At one end, Alastair Cook was magnificent, offering a master class in neutralising spin on a slow, low pitch. But there were hardly any takers for his route in the England top order.
The England captain though found an able ally in Matt Prior and the two defied India to push the first Test to the fifth day with a wonderful display of will and skill.
With Cook making a magnificent 21st Test hundred, his third against India, and Prior supporting him with a fine unbeaten fifty on Sunday, England reached 340 for five, giving them a slender lead of 10 runs. It still was not enough to put seeds of discomfort in the Indians, who may still believe that a win is just an arm’s length away.
When the England top-order crumbled, leaving them at 199 for five at one stage, the Indians would have prepared themselves for an early finish, but they ran into two rocks in Cook and Prior, easily the best players on view in the England line-up against spinners.
The unbeaten sixth-wicket pair showed how exactly spinners and the pitch should be negated while stitching together 141 runs. Cook (168 n.o., 505m, 341b, 20x4) and Prior (84 n.o. 203m, 190b, 10x4) put to use their long strides to good effect to smother the spin, however slow it might have been, and they also displayed lovely footwork to go back into the crease and play with the turn.
The pitch has also went progressively slow as Indian spinners struggled to make an impact, but that won’t take anything away from the knocks the English pair played on the day. Ditched by his colleagues in the top-order, Cook flowered in the company of an equally determined Prior, blunting the Indian spin duo of R Ashwin and Pragyan Ojha. It was quite baffling to see Dhoni holding back the part-time but effective left-arm spin of Yuvraj Singh once he discovered the ineffectiveness of his frontline spinners.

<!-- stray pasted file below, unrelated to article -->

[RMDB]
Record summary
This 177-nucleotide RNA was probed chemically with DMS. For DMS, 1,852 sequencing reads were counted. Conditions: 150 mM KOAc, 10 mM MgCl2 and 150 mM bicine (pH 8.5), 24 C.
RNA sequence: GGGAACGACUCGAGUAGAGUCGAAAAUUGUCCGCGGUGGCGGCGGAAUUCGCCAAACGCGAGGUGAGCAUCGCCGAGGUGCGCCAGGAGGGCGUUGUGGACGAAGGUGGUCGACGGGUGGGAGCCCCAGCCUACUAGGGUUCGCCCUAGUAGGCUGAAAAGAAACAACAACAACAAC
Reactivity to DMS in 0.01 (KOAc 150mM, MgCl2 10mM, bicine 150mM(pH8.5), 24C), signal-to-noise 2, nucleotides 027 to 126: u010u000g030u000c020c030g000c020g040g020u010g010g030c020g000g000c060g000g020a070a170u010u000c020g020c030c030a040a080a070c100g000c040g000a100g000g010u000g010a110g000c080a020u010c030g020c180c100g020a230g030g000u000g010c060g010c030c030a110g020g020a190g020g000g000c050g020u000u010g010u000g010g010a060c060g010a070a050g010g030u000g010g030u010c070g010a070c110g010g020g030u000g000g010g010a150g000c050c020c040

By the time he was introduced in the 102nd over, both Cook, who brought up his hundred with a double off Yadav, and Prior had already built their fort in the middle, resisting the Indian bowlers for 505 minutes. Indeed, Cook has played one of the finest innings on this shores but the overwhelming feeling of the day was that they have just delayed an inevitable Indian victory that should come at some point of time on day five.
The path towards that goal was opened up by the failure of the England top-order, with names such as Ian Bell, Jonathan Trott and Kevin Pietersen — touted as fine players against spin — falling cheaply. Eagerness than patience and nervousness than solidity marked their stay at the crease, in stark contrast to the innings of Cook. While none of the Indian bowlers made an impression on Cook, the other worthies seemed out of their depth at the Motera.
Nick Compton showed resoluteness during his 146-minute stint, but his stay eventually came to an end when Zaheer Khan managed to convince umpire Tony Hill with a shout for leg before. The breakthrough took a while to come, but it seemed to rejuvenate the Indian bowlers, who pegged back England with regular strikes from that point.
When in form, Trott is a fine batsman to watch but this year hasn’t gone his way, and his travails continued unabated here as well, as he edged Pragyan Ojha to Dhoni behind the stumps after an unconvincing innings. Pietersen was castled by Ojha for the second time in as many days, this time the left-arm spinner didn’t have to plot his dismissal as the Surrey batsman himself found a way to give his wicket away.
Pietersen moved across more than necessary even before Ojha had released the ball, and paid the ultimate penalty for pre-meditation, failing to connect his sweep as the ball rearranged his woodwork. Bell and Samit Patel too didn’t last long – evicted in successive balls by hard working and impressive Umesh Yadav – as England slipped to 199 for five.
That was the stage when the visitors lost five wickets for 76 runs, and the end seemed nigh. Cook and Prior then joined forces to make sure England lived to fight another day.